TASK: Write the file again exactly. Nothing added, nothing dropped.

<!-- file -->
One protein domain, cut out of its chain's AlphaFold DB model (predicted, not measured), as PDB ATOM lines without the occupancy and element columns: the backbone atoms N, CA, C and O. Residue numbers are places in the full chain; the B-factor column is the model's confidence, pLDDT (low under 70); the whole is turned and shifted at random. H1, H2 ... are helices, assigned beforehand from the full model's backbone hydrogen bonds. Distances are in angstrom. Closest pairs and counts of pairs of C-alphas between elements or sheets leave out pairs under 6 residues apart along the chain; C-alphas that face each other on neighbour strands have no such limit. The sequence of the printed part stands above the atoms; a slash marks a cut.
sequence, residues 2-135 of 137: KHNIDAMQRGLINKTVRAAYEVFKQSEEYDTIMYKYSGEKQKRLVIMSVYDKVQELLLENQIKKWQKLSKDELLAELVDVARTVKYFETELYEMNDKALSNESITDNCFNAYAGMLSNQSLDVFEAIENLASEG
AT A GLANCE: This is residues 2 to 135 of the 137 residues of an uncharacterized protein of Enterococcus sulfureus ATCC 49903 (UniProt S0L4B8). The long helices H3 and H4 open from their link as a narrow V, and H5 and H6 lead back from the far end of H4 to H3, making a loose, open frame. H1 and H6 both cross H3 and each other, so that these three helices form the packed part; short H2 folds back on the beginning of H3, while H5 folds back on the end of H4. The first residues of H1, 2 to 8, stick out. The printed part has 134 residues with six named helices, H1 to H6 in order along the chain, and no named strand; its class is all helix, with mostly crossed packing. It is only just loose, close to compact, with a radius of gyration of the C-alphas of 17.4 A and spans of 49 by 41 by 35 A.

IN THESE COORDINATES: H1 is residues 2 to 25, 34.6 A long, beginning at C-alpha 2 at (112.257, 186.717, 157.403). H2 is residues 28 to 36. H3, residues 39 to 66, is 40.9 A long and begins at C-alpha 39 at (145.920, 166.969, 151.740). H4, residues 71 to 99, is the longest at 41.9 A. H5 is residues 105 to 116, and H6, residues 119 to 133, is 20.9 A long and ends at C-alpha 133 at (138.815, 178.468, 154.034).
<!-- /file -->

One protein domain, cut out of its chain's AlphaFold DB model (predicted, not measured), as PDB ATOM lines without the occupancy and element columns: the backbone atoms N, CA, C and O. Residue numbers are places in the full chain; the B-factor column is the model's confidence, pLDDT (low under 70); the whole is turned and shifted at random. H1, H2 ... are helices, assigned beforehand from the full model's backbone hydrogen bonds. Distances are in angstrom. Closest pairs and counts of pairs of C-alphas between elements or sheets leave out pairs under 6 residues apart along the chain; C-alphas that face each other on neighbour strands have no such limit. The sequence of the printed part stands above the atoms; a slash marks a cut.
sequence, residues 2-135 of 137: KHNIDAMQRGLINKTVRAAYEVFKQSEEYDTIMYKYSGEKQKRLVIMSVYDKVQELLLENQIKKWQKLSKDELLAELVDVARTVKYFETELYEMNDKALSNESITDNCFNAYAGMLSNQSLDVFEAIENLASEG
AT A GLANCE: This is residues 2 to 135 of the 137 residues of an uncharacterized protein of Enterococcus sulfureus ATCC 49903 (UniProt S0L4B8). The long helices H3 and H4 open from their link as a narrow V, and H5 and H6 lead back from the far end of H4 to H3, making a loose, open frame. H1 and H6 both cross H3 and each other, so that these three helices form the packed part; short H2 folds back on the beginning of H3, while H5 folds back on the end of H4. The first residues of H1, 2 to 8, stick out. The printed part has 134 residues with six named helices, H1 to H6 in order along the chain, and no named strand; its class is all helix, with mostly crossed packing. It is only just loose, close to compact, with a radius of gyration of the C-alphas of 17.4 A and spans of 49 by 41 by 35 A.

IN THESE COORDINATES: H1 is residues 2 to 25, 34.6 A long, beginning at C-alpha 2 at (112.257, 186.717, 157.403). H2 is residues 28 to 36. H3, residues 39 to 66, is 40.9 A long and begins at C-alpha 39 at (145.920, 166.969, 151.740). H4, residues 71 to 99, is the longest at 41.9 A. H5 is residues 105 to 116, and H6, residues 119 to 133, is 20.9 A long and ends at C-alpha 133 at (138.815, 178.468, 154.034).